That’s not to say that idiotic things don’t get said at times. One earnest male student, working under the head counselor at the dorm where I work (notorious on campus for its “political correctness”), put together an alarmist information sheet which advised that since most rape is acquaintance rape, you shouldn’t go on a date with someone you don’t know well. How, I wondered, would one get to know another person well, if not by spending time in their company? The student evidently interpreted “acquaintance” to mean “someone to whom you’ve been introduced but don’t yet know intimately,” as though women weren’t raped by boyfriends and husbands too.

I wouldn’t put an absolute divide between rape as violence and rape as sex: I would expect that rapists are no more consistent in their motives than anyone else. But I can’t understand how anyone could deny that men do sometimes rape women (or men, for that matter) as punishment (for being in the “wrong” place, for daring to say No to their importunings, and so on), not just because they’re overwhelmed by lust and have to have an outlet. The use of words like “violation” for forced sex is itself an indication that it is traditionally seen as an act of aggression, even to the exclusion of desire.

Consider this passage from chapter 16 of the book of the prophet Ezekiel, in the Authorized (King James) Version. Yahweh is addressing Jerusalem metaphorically as a “harlot”:
36Thus saith the Lord GOD; Because thy filthiness was poured out, and thy nakedness discovered through thy whoredoms with thy lovers, and with all the idols of thy abominations, and by the blood of thy children, which thou didst give unto them;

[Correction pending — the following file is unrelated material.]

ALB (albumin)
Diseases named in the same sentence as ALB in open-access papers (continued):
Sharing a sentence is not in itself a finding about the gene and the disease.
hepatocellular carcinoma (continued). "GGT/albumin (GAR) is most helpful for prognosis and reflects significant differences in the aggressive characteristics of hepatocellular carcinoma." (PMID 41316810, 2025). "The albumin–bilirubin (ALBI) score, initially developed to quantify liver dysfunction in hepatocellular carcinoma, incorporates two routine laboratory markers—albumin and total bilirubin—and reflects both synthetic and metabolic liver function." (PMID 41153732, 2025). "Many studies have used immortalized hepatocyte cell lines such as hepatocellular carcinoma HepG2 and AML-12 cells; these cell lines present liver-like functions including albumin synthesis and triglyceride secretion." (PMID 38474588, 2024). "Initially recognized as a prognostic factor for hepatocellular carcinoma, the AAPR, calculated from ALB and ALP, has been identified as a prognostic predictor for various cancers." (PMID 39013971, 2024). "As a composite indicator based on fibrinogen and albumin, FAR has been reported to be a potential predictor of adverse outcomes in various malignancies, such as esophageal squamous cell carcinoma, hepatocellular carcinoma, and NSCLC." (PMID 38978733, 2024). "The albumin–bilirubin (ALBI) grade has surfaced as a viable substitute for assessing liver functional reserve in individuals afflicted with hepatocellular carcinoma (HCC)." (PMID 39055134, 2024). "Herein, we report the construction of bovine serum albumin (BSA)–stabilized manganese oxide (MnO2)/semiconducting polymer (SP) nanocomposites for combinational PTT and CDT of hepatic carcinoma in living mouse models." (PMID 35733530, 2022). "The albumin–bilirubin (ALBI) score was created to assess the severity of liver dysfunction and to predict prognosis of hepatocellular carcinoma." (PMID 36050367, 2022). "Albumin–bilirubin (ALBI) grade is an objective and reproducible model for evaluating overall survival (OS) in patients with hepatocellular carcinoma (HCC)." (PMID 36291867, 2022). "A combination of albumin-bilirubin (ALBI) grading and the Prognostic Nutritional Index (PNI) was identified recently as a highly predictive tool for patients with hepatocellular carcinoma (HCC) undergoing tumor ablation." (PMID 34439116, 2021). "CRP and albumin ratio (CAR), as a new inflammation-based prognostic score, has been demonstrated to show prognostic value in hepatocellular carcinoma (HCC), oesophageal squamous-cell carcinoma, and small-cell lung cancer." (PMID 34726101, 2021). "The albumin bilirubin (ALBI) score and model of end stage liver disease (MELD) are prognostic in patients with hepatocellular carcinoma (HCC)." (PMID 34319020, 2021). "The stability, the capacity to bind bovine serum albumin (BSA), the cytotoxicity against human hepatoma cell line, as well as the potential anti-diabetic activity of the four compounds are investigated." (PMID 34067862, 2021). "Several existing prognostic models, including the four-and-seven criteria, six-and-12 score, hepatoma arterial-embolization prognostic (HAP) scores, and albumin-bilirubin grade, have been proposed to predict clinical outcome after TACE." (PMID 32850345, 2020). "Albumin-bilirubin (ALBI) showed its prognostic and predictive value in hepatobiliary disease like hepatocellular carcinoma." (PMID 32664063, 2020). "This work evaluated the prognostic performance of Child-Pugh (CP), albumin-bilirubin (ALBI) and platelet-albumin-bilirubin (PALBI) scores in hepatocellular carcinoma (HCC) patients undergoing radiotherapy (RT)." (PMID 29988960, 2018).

37Behold, therefore I will gather all thy lovers, with whom thou hast taken pleasure, and all them that thou hast loved, with all them that thou hast hated; I will even gather them round about against thee, and will discover thy nakedness unto them, that they may see all thy nakedness.
38And I will judge thee, as women that break wedlock and shed blood are judged; and I will give thee blood in fury and jealousy.
39And I will also give thee into their hand, and they shall throw down thine eminent place, and shall break down thy high places: they shall strip thee also of thy clothes, and shall take thy fair jewels, and leave thee naked and bare.
Uncovering nakedness in the Hebrew Bible is often a euphemism for copulation, as in the prohibitions of uncovering the nakedness of near relatives in Leviticus 18:6-7. This passage, like others in the Bible, is a maelstrom of sexual violence. Yahweh does not propose to strip Jerusalem naked before her lovers out of erotic desire, but to shame and punish her. Similar fantasies appear in Hosea chapter 2, and in the New Testament Revelation 17, and they recur in later Western literature. Feminists didn’t invent the conflation of sex and violence – men did. Considering that Paglia made her name as a literary critic, she can hardly be unaware of this.

Randy Thornhill and Craig Palmer purported to have shown that rape is not at all an act of violence. When I get back to the US, I plan to read the rest of their Natural History of Rape, to see just how they manage to do it.